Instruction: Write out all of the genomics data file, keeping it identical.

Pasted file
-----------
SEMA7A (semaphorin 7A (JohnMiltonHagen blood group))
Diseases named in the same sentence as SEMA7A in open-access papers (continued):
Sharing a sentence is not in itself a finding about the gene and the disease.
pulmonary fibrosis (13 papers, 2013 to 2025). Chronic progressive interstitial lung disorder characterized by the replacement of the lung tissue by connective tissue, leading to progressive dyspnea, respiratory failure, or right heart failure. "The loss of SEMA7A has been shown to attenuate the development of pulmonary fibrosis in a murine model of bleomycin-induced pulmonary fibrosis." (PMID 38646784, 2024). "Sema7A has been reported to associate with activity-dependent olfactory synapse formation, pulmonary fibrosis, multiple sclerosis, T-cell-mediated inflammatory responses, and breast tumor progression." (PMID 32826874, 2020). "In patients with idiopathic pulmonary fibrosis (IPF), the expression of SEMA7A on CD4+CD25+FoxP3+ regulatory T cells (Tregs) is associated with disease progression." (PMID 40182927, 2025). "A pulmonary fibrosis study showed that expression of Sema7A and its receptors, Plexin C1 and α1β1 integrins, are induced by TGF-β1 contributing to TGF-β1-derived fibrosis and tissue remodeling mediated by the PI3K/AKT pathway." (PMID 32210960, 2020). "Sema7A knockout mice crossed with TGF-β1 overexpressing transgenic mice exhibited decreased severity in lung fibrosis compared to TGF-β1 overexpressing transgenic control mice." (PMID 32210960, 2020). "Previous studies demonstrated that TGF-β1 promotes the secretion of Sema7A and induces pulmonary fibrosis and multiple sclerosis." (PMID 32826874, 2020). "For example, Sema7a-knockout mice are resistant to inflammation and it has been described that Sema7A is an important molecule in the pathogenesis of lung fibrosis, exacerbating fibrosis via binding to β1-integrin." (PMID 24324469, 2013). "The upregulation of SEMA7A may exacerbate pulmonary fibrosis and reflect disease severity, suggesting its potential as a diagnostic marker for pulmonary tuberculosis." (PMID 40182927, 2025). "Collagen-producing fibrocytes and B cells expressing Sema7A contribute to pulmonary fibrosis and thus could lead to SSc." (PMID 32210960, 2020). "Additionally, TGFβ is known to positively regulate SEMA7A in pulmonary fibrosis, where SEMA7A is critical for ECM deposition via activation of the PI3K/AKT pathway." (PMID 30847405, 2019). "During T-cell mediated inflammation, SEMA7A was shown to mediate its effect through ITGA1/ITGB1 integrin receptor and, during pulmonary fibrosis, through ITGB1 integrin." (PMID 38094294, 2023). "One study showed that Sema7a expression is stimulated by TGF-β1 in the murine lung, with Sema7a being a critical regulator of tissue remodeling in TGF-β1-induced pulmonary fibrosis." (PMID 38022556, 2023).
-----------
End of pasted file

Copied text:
SEMA7A (semaphorin 7A (JohnMiltonHagen blood group))
Diseases named in the same sentence as SEMA7A in open-access papers (continued):
Sharing a sentence is not in itself a finding about the gene and the disease.
pulmonary fibrosis (13 papers, 2013 to 2025). Chronic progressive interstitial lung disorder characterized by the replacement of the lung tissue by connective tissue, leading to progressive dyspnea, respiratory failure, or right heart failure. "The loss of SEMA7A has been shown to attenuate the development of pulmonary fibrosis in a murine model of bleomycin-induced pulmonary fibrosis." (PMID 38646784, 2024). "Sema7A has been reported to associate with activity-dependent olfactory synapse formation, pulmonary fibrosis, multiple sclerosis, T-cell-mediated inflammatory responses, and breast tumor progression." (PMID 32826874, 2020). "In patients with idiopathic pulmonary fibrosis (IPF), the expression of SEMA7A on CD4+CD25+FoxP3+ regulatory T cells (Tregs) is associated with disease progression." (PMID 40182927, 2025). "A pulmonary fibrosis study showed that expression of Sema7A and its receptors, Plexin C1 and α1β1 integrins, are induced by TGF-β1 contributing to TGF-β1-derived fibrosis and tissue remodeling mediated by the PI3K/AKT pathway." (PMID 32210960, 2020). "Sema7A knockout mice crossed with TGF-β1 overexpressing transgenic mice exhibited decreased severity in lung fibrosis compared to TGF-β1 overexpressing transgenic control mice." (PMID 32210960, 2020). "Previous studies demonstrated that TGF-β1 promotes the secretion of Sema7A and induces pulmonary fibrosis and multiple sclerosis." (PMID 32826874, 2020). "For example, Sema7a-knockout mice are resistant to inflammation and it has been described that Sema7A is an important molecule in the pathogenesis of lung fibrosis, exacerbating fibrosis via binding to β1-integrin." (PMID 24324469, 2013). "The upregulation of SEMA7A may exacerbate pulmonary fibrosis and reflect disease severity, suggesting its potential as a diagnostic marker for pulmonary tuberculosis." (PMID 40182927, 2025). "Collagen-producing fibrocytes and B cells expressing Sema7A contribute to pulmonary fibrosis and thus could lead to SSc." (PMID 32210960, 2020). "Additionally, TGFβ is known to positively regulate SEMA7A in pulmonary fibrosis, where SEMA7A is critical for ECM deposition via activation of the PI3K/AKT pathway." (PMID 30847405, 2019). "During T-cell mediated inflammation, SEMA7A was shown to mediate its effect through ITGA1/ITGB1 integrin receptor and, during pulmonary fibrosis, through ITGB1 integrin." (PMID 38094294, 2023). "One study showed that Sema7a expression is stimulated by TGF-β1 in the murine lung, with Sema7a being a critical regulator of tissue remodeling in TGF-β1-induced pulmonary fibrosis." (PMID 38022556, 2023).